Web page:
Wednesday, February 27, 2008

As an ADHD sufferer (actually, sufferer is probably a bad word, its usually pretty fun), this article from Al Mohler really sparked my attention. I do admit to struggling with ADHD, but this is an issue that I am often able to control without medication (though I do strongly suggest lots of coffee to help). I was not diagnosed until later in life, but I do know that it is a real disorder. I do share the concerns with Mohler and many others, however, that too many little boys are medicated for ADHD simply because parents and teachers are looking for the easy way out.

Trust me, its much easier to medicate a kid than to teach him discipline. Further, many little boys would do better sitting still if they were given opportunities to do "little boy" activities. You know, they are hyper. Maybe they need to climb trees and wrestle, and run.

Regardless, I got a kick out of this and I hope you do too. And, for all of you who saw that adorable picture of Wyatt from yesterday, do not be fooled, he can't sit still either.

When thinking of signs of our times, consider this advertisement from a Nebraska newspaper.

The ad was brought to my attention by a helpful listener to the radio program.
Now, let's think carefully about this. Can't sit still? Can't play quietly? Loses things? Does not seem to listen? Has difficulty paying attention? Is fidgety? Honestly, do you know any 6 to 12-year-old children who do not fit this description?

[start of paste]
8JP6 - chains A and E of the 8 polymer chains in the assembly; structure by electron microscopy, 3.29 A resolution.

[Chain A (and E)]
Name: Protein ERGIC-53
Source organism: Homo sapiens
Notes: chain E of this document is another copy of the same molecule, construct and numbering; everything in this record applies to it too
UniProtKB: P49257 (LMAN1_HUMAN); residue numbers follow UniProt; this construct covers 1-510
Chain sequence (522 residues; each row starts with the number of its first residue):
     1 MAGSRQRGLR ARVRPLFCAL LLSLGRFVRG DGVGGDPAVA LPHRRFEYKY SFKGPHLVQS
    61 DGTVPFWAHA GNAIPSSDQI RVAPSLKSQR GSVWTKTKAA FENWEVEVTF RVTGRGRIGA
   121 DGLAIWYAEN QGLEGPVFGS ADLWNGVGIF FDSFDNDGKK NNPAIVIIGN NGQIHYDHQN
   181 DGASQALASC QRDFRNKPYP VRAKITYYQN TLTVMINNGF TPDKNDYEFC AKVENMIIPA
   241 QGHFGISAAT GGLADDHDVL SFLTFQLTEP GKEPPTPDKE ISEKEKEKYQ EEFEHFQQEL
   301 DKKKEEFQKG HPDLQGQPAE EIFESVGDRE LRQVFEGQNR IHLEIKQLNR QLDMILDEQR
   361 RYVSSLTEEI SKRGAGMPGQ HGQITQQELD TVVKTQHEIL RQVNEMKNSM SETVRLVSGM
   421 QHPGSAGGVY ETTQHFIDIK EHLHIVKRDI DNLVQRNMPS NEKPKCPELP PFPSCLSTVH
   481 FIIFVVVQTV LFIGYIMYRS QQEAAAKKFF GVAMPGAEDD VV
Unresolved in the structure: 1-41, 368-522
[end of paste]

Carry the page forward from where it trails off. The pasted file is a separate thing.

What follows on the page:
The number of children -- especially boys -- diagnosed with ADHD has skyrocketed in recent years. While some boys may well have some kind of genuine problem, the vast majority appear to be diagnosed as, well . . . boys. As physician Leonard Sax, author of Boys Adrift, explains, a diagnosis of ADHD lets everyone off the hook, so to speak. The boy is told he is not responsible for his behavioral problems, the parents are relieved of anxiety over inadequate parenting, teachers and bureaucrats have a new pathological slot into which boys can be filed, and drug companies get to sell pills. Everybody wins.

But, as Dr. Sax argues, the diagnosis and the drugs can have far-reaching consequences for the boy. I am not a psychiatrist, a psychologist, a pharmacologist, or a medical professional of any sort. I am a former boy, however, and I know very well that every boy I have ever known would fit the categories described in this advertisement.

I would write more about this, but I just can't sit still. Now, what were we talking about?

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